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Report - Edison Swan Cable Works, Lower Lydbrook. Dec 2013

Discussion in 'Industrial Sites' started by wellingtonian, Dec 29, 2013.

  1. wellingtonian

    wellingtonian Subterráneo
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    Edison Swan Cable Works

    Met up with Seffy and tumbles in Brizzle and enjoyed a pleasant drive through the Forest of Dean to the site.
    As we walked around the perimeter fence on the bank of the river Wye, it became clear that the site is massive. This is the view from the front of the factory.


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    And on with a little history, pinched from the web as usual:

    In 1912 Harold J Smith purchased land at Stowfield and erected The Lydbrook Cable Works. The First World War provided a number of contracts with employee numbers expanding from 40 to 650 with double shilfts being worked. With the end of the War, came a slump in business, and in 1920 the Official Receiver was brought in ending Smith’s connection with the Factory.

    The business was bought in 1925 by Edison Swan Electric Company. With the greater resources avaialable the plant at Stowfiled further expanded, and was well placed to help with the Second World War possessing one of only four machines for making lead alloy tube needed for P.L.U.T.O. – (Petroleum Lines Under The Ocean), which allowed fuel to be supplied to the Allied invasion force on the Continent from Britain. In the late 1940s,

    Edison Swan was swallowed up by the Associated Electrical Company. Integrated with the Siemens Cable Works at Woolwich the Stowfield Factory at its height employed approximately 1,100 people. The Cable Works came to an end in 1966 when the Factory was bought by Reed Paper Group, which in its turn was taken over by a Swedish Company SCA. The factory finally ceased to be used around 2003.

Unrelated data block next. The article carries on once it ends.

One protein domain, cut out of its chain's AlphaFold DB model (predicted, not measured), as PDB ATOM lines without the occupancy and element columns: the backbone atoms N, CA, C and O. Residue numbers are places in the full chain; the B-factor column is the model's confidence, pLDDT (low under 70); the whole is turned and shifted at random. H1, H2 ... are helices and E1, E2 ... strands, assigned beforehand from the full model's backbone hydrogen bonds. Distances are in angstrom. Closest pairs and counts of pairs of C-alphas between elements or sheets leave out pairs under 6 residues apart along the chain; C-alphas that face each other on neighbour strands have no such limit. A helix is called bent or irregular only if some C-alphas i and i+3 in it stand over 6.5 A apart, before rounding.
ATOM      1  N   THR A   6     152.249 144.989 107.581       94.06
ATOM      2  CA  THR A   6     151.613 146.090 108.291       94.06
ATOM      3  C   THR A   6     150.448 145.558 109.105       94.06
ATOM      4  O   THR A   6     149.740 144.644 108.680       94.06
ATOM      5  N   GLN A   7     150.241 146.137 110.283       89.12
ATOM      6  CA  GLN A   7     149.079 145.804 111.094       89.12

Once access was gained, tumbles pointed us in the direction of the admin block, by far the most impressive part of the factory


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    Next we moved to the factory floor where this used to happen:

    Cables coated in a lead protective sheath like the operation PLUTO cables were manufactured in hydrolic presses like these. A reserviour of molten led fed the presses and as it solidified it was extruded around a mandrill to form a pipe, a hollow mandrill was used through which the manufactured cable was fed at the same rate inside the lead piping which contracted snuggly arround the cable.

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    Of course it's now been stripped of all machinery


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    Next we got busted by the nastiest secca guy ever, with his evil dog, and had a short exchange with the South Glos rozzers.
    This was unfortunate as we had a lot more of the site to see. Gonna have to go back at some point now :rolleyes:


    Thanks for looking :)​
     

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